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Location Panama, Bocas del Toro
Central coordinates 82o 25.00' West  9o 24.00' North
IBA criteria A1, A2, A3
Area 16,414 ha
Altitude 0 - 20m
Year of IBA assessment 2007

Sociedad Audubon de Panamá

Site description This area includes the extensive coastal wetlands extending from the Costa Rican border to Almirante Bay. On the inland side, the area is bordered by large banana plantations (c. 7,000 ha) especially around Changuinola and Guabito, and by areas devoted to cattle and subsistence agriculture. The surrounding area is inhabited primarily by afroantilleans, latinos and Ngöbe. Some Ngöbe live within the reserve. Access within the area is difficult except along water courses.

Key Biodiversity The globally-threatened Three-wattled Bellbird Procnias carunculata(common) and Bare-necked Umbrellabird Cephalopterus glabricollis (very rare) have been recorded, evidently on post-breeding migration from the highlands. However, Bellbirds have been recorded breeding on nearby Isla Colón and could also breed here. Five of 11 Panama species of EBA 019 (45%) occur, as do 15 of 42 (36%) of biome N05. Several endemic species of the Central American Caribbean Slope EBA also occur. It is one of only two sites in Panama for Nicaraguan Seed-Finch Oryzoborus nuttingi. No nesting colonies of colonial waterbirds are known. The status of rails and other aquatic birds in the area is poorly known. Large flocks of Turkey Vultures and Broad-winged and Swainson's Hawks occur in the area on passage migration, and the site almost certainly exceeds thresholds as a bottleneck site for these species. Although the region in general has been well studied ornithologically, the status of birds in the wetlands themselves is insufficiently known.

Non-bird biodiversity: Mammals known or probable for the area include Water Opossum, Central American Wooly Opossum, White-winged Vampire Bat, Thumbless Bat, Honduran White Bat, Crab-eating Racoon, Olingo, Neotropical River Otter, Ocelot, Margay, Jaguarundi, Puma, Jaguar and Baird's Tapir (Handley 1966, 1980, Valdespino and Santamaría 1997, Martínez pers. com.). The site has the densest population of West Indian Manatee in Panama (Mou and Chan 1990). Changuinola Beach, at the mouth of the Changuinola River, is a regionally important nesting area for Leatherback and Hawksbill Turtles (Meylan et al. 1993). Other reptiles and amphibians include the frogs Dendrobates pumilio, Eleutherodactylus gollmeri* and E. noblei, the caecilian Gymnopis multiplicata, the lizards Diploglossus bilobatus* and Anolis insignis,* the snakes Urotheca pachyura* and Micrurus alleni, the turtle Kinosternon angustipons, and American Crocodile (Valdespino and Santamaría 1997 and literature).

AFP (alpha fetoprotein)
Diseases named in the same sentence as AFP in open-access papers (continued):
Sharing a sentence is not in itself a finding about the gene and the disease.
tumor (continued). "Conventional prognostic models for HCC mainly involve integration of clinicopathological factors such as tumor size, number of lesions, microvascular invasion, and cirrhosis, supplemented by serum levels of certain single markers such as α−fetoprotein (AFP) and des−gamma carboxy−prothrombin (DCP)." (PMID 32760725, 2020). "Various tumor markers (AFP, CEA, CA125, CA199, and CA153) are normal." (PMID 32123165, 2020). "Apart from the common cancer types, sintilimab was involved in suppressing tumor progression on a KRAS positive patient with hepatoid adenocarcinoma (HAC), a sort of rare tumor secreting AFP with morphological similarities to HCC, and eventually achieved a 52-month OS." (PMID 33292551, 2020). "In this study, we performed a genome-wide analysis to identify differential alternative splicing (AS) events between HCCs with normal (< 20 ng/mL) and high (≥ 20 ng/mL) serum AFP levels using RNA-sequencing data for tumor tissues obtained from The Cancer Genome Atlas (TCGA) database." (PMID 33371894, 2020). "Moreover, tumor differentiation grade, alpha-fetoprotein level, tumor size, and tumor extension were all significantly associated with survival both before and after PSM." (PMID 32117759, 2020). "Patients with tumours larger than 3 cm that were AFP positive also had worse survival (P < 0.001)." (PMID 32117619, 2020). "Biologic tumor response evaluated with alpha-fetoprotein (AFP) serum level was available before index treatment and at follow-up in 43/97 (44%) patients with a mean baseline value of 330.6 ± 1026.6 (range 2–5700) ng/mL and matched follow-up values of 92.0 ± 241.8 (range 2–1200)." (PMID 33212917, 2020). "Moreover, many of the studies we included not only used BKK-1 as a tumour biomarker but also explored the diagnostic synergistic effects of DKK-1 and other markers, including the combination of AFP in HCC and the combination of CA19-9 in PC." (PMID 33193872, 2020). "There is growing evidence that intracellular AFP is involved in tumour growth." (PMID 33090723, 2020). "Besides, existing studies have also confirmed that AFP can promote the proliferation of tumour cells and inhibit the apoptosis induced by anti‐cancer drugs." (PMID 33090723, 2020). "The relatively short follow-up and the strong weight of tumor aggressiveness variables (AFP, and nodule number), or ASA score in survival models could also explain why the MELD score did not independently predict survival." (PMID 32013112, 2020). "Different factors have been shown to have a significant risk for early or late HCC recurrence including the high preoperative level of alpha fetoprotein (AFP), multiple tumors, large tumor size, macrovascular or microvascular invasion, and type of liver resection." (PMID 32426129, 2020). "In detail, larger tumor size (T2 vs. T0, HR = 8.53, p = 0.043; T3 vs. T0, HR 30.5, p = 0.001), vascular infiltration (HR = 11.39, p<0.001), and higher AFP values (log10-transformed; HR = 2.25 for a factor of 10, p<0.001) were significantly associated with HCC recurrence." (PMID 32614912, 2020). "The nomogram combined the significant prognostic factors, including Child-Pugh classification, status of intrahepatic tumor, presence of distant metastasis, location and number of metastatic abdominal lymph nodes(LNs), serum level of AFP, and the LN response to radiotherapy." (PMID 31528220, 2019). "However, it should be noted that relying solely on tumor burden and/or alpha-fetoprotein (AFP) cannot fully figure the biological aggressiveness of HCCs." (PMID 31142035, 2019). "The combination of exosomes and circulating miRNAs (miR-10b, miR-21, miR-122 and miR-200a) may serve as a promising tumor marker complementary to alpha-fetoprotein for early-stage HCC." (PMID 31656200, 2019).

Populations of IBA trigger species

Species Season Period Population estimate Quality of estimate IBA Criteria IUCN Category
Garden Emerald Chlorostilbon assimilis unknown  2006  unknown  A3  Least Concern 
Rufous-winged Woodpecker Piculus simplex unknown  2006  unknown  A3  Least Concern 
Chestnut-colored Woodpecker Celeus castaneus unknown  2006  unknown  A3  Least Concern 
White-collared Manakin Manacus candei unknown  2006  unknown  A3  Least Concern 
Lovely Cotinga Cotinga amabilis unknown  2006  unknown  A3  Least Concern 
Three-wattled Bellbird Procnias tricarunculatus unknown  2006  50-249 individuals  poor  A1  Vulnerable 
Snowy Cotinga Carpodectes nitidus unknown  2006  unknown  A2, A3  Least Concern 
Black-crowned Antpitta Pittasoma michleri unknown  2006  unknown  A2  Least Concern 
Black-throated Wren Thryothorus atrogularis unknown  2006  unknown  A2, A3  Least Concern 
Golden-winged Warbler Vermivora chrysoptera winter  2006  250-999 individuals  poor  A1  Near Threatened 
Montezuma Oropendola Psarocolius montezuma unknown  2006  unknown  A3  Least Concern 
Black-cowled Oriole Icterus prosthemelas unknown  2006  unknown  A3  Least Concern 
Nicaraguan Seed-finch Oryzoborus nuttingi unknown  2006  unknown  A2, A3  Least Concern 
Crimson-collared Tanager Ramphocelus sanguinolentus unknown  2006  unknown  A3  Least Concern